In this section right here you can see three different colorations; in this upper right section it's a bright red, kind of with a little yellow cast--you can see the same up in here--this is all reddish yellow.0193

But in this area below where the sheet metal bends under or gets a little flatter to the side so the sun is less direct, and you're getting more light coming in--more shadow light from the blue sky, the red is darker and it's hard to see but it has a little bit of blue cast to it.0208

You can see more of that as we get up where the angle goes away from the sun up here--the color gets washed out, but it's got bluish tinge in it, just as you see in the windows.0230

They're all blue, and right here where you get the shadow cast by the rearview mirror, look closely--it doesn't even look red, it's just purely blue, and then when you get down to the bottom...0242

It's very hard to see on the monitors, even mine--you're getting an impact from the green grass reflecting up which is actually affecting the color underneath on the lower parts of the car.0254

So that's why when we did the color wheel, you get--notice how green it gets at the bottom, you get this orange, you get this yellow, you get all sorts of different colors and you even get purple, and the other thing you get since it's not completely uniform throughout, you get a very speckled look.0263

So, changing color under natural light is not that easy.0289

Again, if this was in a studio where every single studio light is exactly the same color temperature, it doesn't matter whether it's shadow or highlights, you could do a color wheel without anything else, so you go "how do we do this?"'s very simple.0294

In the hue saturation box down here, look down--we have this little check box called Colorize.0311

All we have to do is click the check box and what it does, is it runs the hue down to zero, and it de-saturates and makes it all a neutral color without even changing it--let's take a closer look.0318

First of all, it isn't speckled as much--it's uniform--yes it's bright right here, but it's the same color.0333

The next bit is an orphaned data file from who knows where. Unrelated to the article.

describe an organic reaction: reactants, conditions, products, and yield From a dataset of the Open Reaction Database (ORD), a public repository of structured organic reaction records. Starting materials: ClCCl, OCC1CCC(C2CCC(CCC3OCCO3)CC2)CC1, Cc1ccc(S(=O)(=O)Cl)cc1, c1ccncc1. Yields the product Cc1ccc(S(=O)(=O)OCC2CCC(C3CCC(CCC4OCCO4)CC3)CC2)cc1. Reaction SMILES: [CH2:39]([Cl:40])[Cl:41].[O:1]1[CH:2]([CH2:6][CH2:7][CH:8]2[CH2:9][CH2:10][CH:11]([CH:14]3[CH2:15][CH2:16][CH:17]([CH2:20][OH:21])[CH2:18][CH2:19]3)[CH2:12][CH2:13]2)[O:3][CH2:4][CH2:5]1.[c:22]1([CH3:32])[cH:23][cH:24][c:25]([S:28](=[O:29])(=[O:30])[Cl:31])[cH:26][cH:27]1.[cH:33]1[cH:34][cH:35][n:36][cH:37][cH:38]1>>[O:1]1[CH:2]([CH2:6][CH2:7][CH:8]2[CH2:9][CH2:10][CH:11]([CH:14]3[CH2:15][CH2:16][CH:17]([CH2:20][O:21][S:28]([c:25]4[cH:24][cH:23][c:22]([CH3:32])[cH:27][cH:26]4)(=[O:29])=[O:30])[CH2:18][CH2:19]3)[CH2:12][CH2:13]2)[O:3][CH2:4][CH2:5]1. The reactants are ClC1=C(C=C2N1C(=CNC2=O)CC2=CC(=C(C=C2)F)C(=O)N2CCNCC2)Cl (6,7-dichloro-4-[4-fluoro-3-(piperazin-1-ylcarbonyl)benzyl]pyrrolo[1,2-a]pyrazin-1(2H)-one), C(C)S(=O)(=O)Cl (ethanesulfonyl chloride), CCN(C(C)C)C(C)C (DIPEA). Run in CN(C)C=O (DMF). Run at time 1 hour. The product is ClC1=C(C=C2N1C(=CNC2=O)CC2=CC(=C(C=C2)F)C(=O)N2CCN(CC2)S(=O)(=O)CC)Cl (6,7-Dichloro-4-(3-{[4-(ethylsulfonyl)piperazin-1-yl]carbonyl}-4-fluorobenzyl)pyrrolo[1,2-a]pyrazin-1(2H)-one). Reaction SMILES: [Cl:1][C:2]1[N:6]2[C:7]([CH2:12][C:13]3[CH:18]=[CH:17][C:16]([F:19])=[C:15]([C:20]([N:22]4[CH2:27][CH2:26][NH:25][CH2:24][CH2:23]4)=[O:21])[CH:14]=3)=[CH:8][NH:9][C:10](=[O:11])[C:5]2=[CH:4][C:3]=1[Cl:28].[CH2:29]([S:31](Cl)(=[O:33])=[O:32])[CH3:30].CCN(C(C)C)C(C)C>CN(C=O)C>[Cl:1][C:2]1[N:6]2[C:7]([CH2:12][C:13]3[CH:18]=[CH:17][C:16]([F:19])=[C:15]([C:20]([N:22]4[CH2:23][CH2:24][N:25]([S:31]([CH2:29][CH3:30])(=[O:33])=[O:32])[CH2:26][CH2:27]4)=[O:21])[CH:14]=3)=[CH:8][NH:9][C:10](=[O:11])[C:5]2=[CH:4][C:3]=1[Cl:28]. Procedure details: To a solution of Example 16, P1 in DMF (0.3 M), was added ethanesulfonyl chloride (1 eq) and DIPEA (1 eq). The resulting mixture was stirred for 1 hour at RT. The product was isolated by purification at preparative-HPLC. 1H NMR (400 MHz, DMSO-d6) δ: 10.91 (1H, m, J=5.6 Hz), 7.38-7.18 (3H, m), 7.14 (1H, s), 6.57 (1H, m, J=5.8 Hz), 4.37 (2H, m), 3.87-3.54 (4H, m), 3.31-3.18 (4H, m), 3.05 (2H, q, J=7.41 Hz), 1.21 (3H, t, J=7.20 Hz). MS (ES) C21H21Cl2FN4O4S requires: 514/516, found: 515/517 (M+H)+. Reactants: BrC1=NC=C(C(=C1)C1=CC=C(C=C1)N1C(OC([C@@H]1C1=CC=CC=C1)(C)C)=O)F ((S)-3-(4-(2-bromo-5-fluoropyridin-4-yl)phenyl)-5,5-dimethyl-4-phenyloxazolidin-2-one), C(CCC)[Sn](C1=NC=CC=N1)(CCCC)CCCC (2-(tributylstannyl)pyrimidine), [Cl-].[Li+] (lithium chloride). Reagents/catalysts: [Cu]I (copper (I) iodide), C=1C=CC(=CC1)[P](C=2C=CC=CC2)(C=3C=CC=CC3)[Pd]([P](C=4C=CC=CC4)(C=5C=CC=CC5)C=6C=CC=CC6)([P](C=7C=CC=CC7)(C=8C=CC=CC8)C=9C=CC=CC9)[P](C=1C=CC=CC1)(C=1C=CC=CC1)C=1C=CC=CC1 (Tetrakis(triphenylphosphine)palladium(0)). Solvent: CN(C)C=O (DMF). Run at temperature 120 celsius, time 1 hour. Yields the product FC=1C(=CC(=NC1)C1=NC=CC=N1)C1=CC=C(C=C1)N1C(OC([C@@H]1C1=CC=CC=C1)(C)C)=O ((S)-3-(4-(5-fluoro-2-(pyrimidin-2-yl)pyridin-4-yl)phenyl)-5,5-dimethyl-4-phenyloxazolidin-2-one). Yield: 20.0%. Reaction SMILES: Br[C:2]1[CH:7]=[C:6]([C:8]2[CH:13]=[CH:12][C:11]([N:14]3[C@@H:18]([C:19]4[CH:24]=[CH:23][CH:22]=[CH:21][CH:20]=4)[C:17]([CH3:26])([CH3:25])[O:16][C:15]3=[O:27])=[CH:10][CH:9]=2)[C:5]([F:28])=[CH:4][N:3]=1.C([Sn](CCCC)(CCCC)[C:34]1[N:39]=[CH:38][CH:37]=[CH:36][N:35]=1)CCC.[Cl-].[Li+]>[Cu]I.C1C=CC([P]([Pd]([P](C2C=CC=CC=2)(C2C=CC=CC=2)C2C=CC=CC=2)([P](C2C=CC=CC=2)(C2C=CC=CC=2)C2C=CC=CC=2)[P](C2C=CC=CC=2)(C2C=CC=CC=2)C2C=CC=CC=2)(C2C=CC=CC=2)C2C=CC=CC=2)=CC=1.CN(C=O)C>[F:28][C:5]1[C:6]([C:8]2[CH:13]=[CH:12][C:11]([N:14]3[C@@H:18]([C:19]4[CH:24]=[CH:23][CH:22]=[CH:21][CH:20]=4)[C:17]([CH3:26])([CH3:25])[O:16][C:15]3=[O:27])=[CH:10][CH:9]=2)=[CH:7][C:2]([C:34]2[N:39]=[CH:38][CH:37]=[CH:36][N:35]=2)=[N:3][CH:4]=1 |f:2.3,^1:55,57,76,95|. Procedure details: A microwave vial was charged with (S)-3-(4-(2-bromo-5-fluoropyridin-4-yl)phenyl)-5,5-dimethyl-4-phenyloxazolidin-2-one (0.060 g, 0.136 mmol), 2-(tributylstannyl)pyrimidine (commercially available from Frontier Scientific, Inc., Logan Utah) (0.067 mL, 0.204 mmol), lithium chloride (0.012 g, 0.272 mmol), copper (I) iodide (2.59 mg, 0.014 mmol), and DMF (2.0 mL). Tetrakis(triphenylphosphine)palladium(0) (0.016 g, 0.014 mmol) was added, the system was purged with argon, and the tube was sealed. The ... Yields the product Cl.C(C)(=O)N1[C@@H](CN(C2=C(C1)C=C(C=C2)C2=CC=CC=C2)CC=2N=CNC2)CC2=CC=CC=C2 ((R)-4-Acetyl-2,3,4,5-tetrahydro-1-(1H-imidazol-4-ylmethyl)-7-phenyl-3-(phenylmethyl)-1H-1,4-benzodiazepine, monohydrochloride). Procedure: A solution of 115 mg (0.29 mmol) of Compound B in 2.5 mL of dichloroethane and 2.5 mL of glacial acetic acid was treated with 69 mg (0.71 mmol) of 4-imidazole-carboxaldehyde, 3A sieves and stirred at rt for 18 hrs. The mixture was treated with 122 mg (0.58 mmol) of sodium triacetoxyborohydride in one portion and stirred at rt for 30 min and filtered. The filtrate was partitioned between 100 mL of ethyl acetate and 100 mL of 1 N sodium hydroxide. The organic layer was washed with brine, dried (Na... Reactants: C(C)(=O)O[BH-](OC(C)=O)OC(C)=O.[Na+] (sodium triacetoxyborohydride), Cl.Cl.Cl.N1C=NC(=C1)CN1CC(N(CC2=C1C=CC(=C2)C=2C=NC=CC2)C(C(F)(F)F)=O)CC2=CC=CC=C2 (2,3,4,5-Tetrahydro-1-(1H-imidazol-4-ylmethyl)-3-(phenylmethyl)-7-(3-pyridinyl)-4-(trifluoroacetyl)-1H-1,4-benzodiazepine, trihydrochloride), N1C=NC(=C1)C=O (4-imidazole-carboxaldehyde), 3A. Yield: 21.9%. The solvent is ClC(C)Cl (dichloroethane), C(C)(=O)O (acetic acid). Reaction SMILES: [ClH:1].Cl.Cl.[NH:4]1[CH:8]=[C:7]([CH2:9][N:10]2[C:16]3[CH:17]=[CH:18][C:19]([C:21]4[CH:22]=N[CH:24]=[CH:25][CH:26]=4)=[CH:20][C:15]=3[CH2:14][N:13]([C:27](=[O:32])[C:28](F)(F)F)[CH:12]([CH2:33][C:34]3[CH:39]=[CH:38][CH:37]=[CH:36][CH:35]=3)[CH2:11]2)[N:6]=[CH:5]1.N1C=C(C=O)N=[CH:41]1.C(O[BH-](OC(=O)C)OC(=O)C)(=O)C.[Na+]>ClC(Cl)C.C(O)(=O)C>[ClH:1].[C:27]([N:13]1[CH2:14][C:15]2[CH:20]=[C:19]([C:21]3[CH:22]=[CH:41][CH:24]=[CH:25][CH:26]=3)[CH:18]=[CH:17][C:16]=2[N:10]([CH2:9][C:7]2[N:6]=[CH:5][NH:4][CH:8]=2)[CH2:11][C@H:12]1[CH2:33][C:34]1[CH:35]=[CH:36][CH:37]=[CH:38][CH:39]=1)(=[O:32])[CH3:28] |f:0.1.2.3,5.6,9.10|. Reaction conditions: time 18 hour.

Over here where the shadows were look; the color is now unaffected by any shadow areas and down at the bottom where it's dark, again, it's all uniform.0340

It just de-saturated it and made it one even color tone with different brightness's and darkness's so all you have to do is adjust your saturation back up to the level you want it, and change the hue to match whatever color on the color wheel you might like for your automobile.0353

Let's put it at a kind of a mid-blue and take--actually let's go away from blue because that's too close to the sky, don't want it purple, but even at purple you can see that the color is the same--let's go back for kind of an orange look...that's a fairly acceptable color right there, and we'll zoom it up and look in the dark areas it's just dark, where before it was red and blue--notice it's just lighter or darker--same color.0375

Up in the highlight areas, again, same color just lighter or darker, and the proof of the pudding really is in the shadows, where the blue was affecting it, now it's just uniform, so that is how you use the colorize feature in the hue saturation dialog box.0413

Isolate an area, click colorize, adjust your saturation and your hue, and change the color to whatever you want to--best obviously for using in situations where it's natural light and you get different variations of tonality, so that takes care of colorize.0433

Let's put another layer in here...and check that off.0454

Now let's take a look at converting a color photo to black and white.0459

I have actually two photos here that we're going to play with...there are three ways to do this; one of them doesn't work very well, the other one works pretty good, the third one is almost equal with more control--let's start with the one that doesn't work the best, and that would be...0465